Samuel Fuller's 1982 racial shocker White Dog is one of those infamous movie that cinephiles always heard about but rarely had the opportunity to see. Buried before its stateside release for a variety of reasons, most of which involved a studio that misunderstood the film Fuller had given them, it had the distinction of being the last picture the patriotic Fuller shot on American soil, and given the toothsome commentary promised by White Dog's rather startling concept, it made most of us feel pretty secure that we were missing out on a lost classic. The man who shook up racial convention in Shock Corridor returning to such controversial subject matter had to be a must-see, right?
Well, yes and no.
Now that White Dog is available on DVD at last, it is faced with the daunting task of living up to its largely imagined reputation, and while it does so in terms of subject, we're still faced with a social parable that is shaky in its delivery. Sam Fuller was never a filmmaker known for his subtlety, and some of his choices in White Dog are rather hamfisted even for him. Though the reports that many of the Hollywood numbskulls that sank the movie misconstrued White Dog as being racist serve to tell us the kind of asinine thinking that killed the glorious 1970s (Fuller takes his own shots at Star Wars and its ilk in White Dog), I can see where studio execs might have been confused by what they'd been handed. At times, White Dog is as clumsy as an After School Special and as over-the-top as the most exploitative drive-in B-reeler; at other times, it's philosophically daring and politically progressive. Does the audience who wants to see dogs mauling people want a treatise on racism, and vice versa? The answer, if you know anything about exploitation pictures, is obviously to the affirmative, but let's not forget, we're talking about the asinine here.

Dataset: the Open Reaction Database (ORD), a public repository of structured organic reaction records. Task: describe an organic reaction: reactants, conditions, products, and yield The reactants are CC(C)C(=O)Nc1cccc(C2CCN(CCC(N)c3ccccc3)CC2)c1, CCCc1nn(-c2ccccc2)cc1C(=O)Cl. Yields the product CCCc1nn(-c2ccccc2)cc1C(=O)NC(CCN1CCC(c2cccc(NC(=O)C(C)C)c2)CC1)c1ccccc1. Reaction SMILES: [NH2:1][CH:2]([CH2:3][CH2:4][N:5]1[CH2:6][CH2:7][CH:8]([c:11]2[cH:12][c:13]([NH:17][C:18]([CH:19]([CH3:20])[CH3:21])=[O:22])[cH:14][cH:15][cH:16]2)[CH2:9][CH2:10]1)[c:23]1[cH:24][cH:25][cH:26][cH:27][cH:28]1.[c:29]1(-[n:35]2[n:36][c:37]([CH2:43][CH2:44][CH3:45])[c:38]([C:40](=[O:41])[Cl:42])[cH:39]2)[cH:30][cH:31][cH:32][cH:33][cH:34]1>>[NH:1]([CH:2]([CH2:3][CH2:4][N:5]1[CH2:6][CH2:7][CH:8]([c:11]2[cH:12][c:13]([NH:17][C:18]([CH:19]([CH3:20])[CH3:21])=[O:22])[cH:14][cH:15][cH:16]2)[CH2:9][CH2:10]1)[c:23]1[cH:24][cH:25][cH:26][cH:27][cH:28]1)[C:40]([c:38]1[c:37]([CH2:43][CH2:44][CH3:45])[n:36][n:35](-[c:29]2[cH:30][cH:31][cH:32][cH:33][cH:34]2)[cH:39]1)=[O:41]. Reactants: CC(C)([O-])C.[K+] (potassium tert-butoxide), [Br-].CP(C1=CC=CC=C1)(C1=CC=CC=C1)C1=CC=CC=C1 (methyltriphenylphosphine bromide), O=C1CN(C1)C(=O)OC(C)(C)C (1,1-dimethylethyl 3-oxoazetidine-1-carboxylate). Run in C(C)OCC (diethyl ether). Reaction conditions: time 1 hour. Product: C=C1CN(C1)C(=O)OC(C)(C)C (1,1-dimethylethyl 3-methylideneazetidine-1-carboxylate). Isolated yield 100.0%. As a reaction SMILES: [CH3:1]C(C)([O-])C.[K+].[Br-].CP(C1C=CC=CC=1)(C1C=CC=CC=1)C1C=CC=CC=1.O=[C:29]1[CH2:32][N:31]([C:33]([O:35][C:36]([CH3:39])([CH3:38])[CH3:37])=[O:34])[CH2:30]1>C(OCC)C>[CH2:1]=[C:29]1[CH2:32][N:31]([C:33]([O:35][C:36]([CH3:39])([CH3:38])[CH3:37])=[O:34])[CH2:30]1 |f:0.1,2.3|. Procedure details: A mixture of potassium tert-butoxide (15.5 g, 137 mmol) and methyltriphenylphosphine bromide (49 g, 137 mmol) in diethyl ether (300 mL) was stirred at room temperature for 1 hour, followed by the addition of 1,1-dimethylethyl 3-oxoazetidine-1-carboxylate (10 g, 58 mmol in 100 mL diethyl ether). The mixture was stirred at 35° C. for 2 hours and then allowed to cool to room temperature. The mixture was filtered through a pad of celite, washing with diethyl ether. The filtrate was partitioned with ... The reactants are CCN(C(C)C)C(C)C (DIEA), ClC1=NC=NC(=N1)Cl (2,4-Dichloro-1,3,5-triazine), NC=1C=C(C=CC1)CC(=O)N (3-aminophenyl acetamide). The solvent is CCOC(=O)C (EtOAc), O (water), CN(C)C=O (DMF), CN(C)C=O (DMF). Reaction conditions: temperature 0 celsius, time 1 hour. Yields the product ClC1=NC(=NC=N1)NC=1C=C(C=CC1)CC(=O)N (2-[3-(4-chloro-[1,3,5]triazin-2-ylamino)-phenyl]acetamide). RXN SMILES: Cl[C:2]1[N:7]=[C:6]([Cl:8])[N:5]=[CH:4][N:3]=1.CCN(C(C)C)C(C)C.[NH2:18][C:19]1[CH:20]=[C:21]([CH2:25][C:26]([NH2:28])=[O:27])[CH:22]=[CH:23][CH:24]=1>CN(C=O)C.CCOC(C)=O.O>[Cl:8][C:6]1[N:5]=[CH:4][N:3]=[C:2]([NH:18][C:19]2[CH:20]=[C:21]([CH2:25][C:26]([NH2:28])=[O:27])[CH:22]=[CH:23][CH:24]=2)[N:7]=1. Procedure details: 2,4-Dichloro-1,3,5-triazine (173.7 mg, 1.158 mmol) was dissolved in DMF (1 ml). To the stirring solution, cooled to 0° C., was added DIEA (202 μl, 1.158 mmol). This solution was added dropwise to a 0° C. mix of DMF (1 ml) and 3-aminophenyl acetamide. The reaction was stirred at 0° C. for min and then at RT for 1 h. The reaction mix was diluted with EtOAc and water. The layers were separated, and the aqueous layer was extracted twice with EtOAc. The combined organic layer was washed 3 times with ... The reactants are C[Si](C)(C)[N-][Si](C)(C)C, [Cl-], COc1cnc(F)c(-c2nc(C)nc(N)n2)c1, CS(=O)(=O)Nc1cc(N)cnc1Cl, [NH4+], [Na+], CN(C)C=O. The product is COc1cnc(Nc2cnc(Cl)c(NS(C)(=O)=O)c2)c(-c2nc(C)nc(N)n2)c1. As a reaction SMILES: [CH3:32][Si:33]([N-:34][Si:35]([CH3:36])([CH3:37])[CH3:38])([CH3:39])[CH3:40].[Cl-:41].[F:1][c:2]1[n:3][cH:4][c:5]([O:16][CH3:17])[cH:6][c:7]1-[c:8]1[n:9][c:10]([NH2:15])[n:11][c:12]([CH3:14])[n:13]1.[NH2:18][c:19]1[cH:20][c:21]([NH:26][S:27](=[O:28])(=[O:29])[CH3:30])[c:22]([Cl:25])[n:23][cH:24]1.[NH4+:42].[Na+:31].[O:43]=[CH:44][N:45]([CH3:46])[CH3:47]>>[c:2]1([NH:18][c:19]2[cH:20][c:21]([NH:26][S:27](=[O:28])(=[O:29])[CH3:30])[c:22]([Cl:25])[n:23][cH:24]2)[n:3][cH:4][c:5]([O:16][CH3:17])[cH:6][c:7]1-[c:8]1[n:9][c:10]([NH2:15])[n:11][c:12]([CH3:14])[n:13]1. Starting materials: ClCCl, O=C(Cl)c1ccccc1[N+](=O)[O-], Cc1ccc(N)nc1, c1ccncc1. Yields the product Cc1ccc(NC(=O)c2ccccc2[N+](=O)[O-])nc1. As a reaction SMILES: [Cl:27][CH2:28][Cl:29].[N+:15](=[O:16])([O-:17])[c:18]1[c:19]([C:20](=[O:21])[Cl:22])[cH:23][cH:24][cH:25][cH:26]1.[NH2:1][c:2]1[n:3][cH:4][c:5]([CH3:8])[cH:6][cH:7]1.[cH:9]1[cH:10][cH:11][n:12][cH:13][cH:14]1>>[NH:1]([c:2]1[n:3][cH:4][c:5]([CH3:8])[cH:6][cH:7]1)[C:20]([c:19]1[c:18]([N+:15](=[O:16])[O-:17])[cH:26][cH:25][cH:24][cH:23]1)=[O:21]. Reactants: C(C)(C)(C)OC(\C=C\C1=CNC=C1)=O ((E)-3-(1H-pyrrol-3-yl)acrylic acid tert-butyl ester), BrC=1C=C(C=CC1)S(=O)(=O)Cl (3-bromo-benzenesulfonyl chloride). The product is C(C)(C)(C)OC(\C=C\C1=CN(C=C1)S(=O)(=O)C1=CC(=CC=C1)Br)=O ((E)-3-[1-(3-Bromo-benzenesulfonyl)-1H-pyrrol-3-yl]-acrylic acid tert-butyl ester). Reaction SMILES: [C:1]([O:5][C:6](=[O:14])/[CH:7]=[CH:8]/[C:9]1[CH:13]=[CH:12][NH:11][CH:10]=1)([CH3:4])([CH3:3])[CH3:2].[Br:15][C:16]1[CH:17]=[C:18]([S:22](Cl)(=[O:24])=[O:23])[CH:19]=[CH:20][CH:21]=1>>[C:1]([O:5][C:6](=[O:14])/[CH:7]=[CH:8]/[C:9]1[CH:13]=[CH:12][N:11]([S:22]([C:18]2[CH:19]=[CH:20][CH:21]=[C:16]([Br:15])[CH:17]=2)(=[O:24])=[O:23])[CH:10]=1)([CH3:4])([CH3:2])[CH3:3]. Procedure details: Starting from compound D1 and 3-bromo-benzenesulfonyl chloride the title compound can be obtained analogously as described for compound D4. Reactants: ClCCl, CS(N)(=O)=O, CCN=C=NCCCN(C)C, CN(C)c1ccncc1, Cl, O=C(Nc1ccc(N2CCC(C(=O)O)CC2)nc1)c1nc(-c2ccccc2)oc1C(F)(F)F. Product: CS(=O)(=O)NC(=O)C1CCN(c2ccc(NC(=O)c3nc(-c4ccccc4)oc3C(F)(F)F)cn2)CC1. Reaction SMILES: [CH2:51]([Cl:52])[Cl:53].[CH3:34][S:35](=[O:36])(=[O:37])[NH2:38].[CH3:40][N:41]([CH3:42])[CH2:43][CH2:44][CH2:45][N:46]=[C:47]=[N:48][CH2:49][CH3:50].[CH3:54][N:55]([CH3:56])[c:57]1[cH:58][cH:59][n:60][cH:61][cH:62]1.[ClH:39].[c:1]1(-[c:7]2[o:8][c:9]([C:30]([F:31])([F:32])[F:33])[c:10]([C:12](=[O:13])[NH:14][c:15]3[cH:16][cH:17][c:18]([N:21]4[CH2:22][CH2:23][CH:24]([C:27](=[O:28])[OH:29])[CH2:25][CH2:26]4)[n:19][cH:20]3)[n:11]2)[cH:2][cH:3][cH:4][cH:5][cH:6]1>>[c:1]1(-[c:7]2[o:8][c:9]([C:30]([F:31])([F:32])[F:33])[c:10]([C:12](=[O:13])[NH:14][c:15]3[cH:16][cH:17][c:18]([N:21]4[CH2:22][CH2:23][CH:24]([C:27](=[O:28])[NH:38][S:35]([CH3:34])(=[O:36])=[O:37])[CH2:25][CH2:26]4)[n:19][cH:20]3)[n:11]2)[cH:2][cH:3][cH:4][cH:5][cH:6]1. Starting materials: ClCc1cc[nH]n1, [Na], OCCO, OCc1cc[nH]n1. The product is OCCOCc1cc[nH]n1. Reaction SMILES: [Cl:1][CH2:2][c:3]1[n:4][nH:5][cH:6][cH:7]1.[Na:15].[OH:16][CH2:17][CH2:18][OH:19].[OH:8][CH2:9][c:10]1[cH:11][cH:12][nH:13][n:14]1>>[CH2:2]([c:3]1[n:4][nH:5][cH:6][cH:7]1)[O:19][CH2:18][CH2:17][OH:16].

Based on a story by Romaine Gary (one of Jean Seberg's husbands), and shooting from a script co-written by Fuller and Curtis Hanson (later the director of L.A. Confidential, among other things), White Dog tells the story of Julie (Kristy McNichol), a young actress who, while driving late at night in the Hollywood Hills, strikes a white german shepherd with her car. Unable to find its owner, she keeps the dog herself (though if she gives it a name, I didn't catch it). This turns out to be a lucky turn for her. When a rapist breaks into her home, the dog subdues the creep and holds him down until the cops come. This scene yields one of those hilariously bad moments that mar the picture. When the dog breaks through a second-story window to chase the attacker, I had flashbacks to that regularly circulated clip of Helen Hunt jumping out of a window after taking angel dust. [Helen Hunt YouTube Clip]